I’m puzzled. I checked the dependencies of iceowl-extension, and it lists the following:

Depends: libstdc++6 (>=4.1.1)

A quick check of Synaptic shows that I have both libstdc++6 and libstdc++5 installed.

I’m not quite sure what’s going on.

There is a Debian bug report on this very issue, #547616 iceowl-extension: Can’t open, add or use calendar and tasks.

I replied to the bug with my “findings.”

Is this Ubuntu’s mission?

Some might say that the mission of Ubuntu is to cleanse the upstream projects of the “sins” that make them hard to deal with from the vantage point of the average user.

Put more plainly: Whether it’s true or not, I think many users out there (myself included) somehow expect Ubuntu to fix every damn thing that’s broken in the Linux user experience.

The problem is that Ubuntu is not Linux. And while there’s a lot the Ubuntu project can do in terms of package choice, installation mechanics and cosmetics, the more Ubuntu’s packages deviate from the ways those packages are released upstream, the more potential we have for problems.

Naturally, those in Ubuntu who are making changes to packages think that upstream is going to agree with and subsequently utilize in the upstream application itself.

In some cases this might be true, but not in all or maybe even most.

Does Ubuntu know best?

As a longtime Ubuntu user, I can agree that the distribution, heavily based on Debian as it is, is for the most part an excellent thing.

But Ubuntu’s popularity isn’t solely based on technical excellence. To some extent the charismatic personality and large fortune of project creator Mark Shuttleworth is part of the draw.

I’m not ready to draw any conclusions. I’m just writing what I’m thinking.

The “benevolent dictator” model of software project leader isn’t unique to Ubuntu. OpenBSD, Slackware and Mepis are among the distros/projects that have a somewhat similar governance in which the buck stops with one person. Microsoft and Apple pretty much operate that way, too.

And in many ways that leader’s personality is intertwined with the product itself.

This kind of thing can be both good and bad (and is often, or perhaps even always, both at the very same time).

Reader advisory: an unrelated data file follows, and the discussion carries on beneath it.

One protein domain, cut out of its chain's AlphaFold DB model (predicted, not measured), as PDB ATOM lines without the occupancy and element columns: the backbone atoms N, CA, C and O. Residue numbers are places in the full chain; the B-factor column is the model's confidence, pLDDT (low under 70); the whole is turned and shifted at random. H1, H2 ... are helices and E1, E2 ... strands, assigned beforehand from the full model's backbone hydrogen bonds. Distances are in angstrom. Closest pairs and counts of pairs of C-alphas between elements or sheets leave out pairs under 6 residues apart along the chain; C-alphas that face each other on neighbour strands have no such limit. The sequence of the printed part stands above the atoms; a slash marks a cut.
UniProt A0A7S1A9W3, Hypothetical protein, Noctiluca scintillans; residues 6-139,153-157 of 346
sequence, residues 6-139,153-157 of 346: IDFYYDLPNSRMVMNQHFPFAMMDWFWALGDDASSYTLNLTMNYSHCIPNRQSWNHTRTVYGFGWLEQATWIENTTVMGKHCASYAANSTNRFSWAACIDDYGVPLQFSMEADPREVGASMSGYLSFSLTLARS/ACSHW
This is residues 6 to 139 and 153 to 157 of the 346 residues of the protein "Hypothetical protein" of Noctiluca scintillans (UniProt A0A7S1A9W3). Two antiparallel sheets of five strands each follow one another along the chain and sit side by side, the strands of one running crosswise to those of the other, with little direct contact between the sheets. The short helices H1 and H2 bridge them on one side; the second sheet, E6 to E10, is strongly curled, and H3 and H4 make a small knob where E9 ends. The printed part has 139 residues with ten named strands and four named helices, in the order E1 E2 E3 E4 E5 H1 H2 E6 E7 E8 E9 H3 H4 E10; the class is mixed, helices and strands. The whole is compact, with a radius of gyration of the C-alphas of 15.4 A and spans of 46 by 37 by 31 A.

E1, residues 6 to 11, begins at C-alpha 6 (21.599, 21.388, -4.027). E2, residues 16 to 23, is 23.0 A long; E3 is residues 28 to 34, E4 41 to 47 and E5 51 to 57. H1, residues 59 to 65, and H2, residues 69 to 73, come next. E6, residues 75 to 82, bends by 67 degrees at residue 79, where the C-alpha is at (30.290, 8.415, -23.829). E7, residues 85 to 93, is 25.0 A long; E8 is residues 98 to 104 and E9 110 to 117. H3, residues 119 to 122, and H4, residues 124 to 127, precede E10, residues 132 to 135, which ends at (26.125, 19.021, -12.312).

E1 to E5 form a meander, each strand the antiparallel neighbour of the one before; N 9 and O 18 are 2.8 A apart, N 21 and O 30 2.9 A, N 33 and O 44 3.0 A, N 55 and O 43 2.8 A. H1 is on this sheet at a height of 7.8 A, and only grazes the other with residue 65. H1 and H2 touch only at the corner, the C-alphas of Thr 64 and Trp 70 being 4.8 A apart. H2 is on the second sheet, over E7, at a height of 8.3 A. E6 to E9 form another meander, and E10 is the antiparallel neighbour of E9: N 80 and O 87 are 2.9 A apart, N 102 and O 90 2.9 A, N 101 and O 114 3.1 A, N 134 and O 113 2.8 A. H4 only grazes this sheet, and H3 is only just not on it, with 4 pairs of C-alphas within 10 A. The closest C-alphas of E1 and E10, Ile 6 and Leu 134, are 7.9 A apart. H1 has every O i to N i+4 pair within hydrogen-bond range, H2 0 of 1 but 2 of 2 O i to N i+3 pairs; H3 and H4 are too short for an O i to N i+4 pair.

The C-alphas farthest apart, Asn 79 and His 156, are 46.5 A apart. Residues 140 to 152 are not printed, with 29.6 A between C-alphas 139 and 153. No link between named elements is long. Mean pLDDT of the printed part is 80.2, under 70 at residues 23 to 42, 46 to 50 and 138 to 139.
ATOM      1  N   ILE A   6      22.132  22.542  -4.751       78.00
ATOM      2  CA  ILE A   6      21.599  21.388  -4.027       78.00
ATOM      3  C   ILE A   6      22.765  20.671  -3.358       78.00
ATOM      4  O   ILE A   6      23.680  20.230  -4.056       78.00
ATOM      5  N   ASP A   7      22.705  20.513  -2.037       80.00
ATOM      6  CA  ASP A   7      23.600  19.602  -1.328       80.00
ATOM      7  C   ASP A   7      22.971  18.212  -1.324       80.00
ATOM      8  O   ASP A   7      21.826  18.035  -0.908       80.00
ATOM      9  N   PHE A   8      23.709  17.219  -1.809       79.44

I’ll continue to ponder.

Why I’m running boring ol’ Debian Lenny, Part 1

I bet many of us have been trying to pound square pegs into round holes at one time or another.

It’s the same for me with operating systems. I made the semi-conscious decision to run Ubuntu at least in part because so many others run it, the articles I wrote about it would theoretically have a larger audience, and didn’t Ubuntu’s commitment to the desktop mean that things would work better than in (fill in the blank)?

Lately, however, I had so many problems with Ubuntu, problems that I had to Google and try various things in order to fix. And with every release, more problems. Had I stuck with Ubuntu 8.04 LTS (Hardy), I might still be using it. Maybe a kernel update would’ve solved my problem with intermittent crashes while using my USB WiFi stick. Maybe Flash as supplied by Ubuntu would play better with PulseAudio.

Sure I gained functionality as I moved my laptop from Ubuntu 8.04 through 8.10 and 9.04 to 9.10, but especially in 9.10 on my particular hardware (Toshiba Satellite 1100-S101 made about 2001, I think), problems just keep happening.

I was already thinking of bailing from Ubuntu. When the laptop’s screen developed a crack that slowly and then quickly spread across the entire LCD, making it unusable, I rsynced everything twice onto separate backup drives and pulled out my second Toshiba Satellite 1100-S101, which has been running Debian Lenny for awhile with fully encrypted LVM (which I installed as a way of testing the performance of just that — fully encrypted LVM, and I can tell you now that I don’t notice any lack of performance due to the encryption).

Lenny is pretty much where Ubuntu Hardy is in terms of apps and their relative ages.

And just as with Hardy, only more so (no networking issues), Debian Lenny is running great and doing everything I need it to do thus far.

Even with encrypted LVM, the Lenny laptop seems a great deal quicker than the Hardy/Intrepid/Jaunty/Karmic laptop with identical hardware.

Sure, Debian Stable is boring. There’s no fanfare every six months about the next release (and if I wanted newer everything, I could upgrade to Testing, currently Debian Squeeze).

You’d think that the whole idea of Debian Stable is obsolete in the age of Ubuntu and its mix of LTS and six-month releases, along with the six-month cycles of Fedora and OpenSuse.

Not true. Debian Stable exists for a reason. And for my particular collection of needs and hardware (I’m running Lenny on three machines now, with Etch on my Apple G4), Debian is what, in my mind anyway, works best.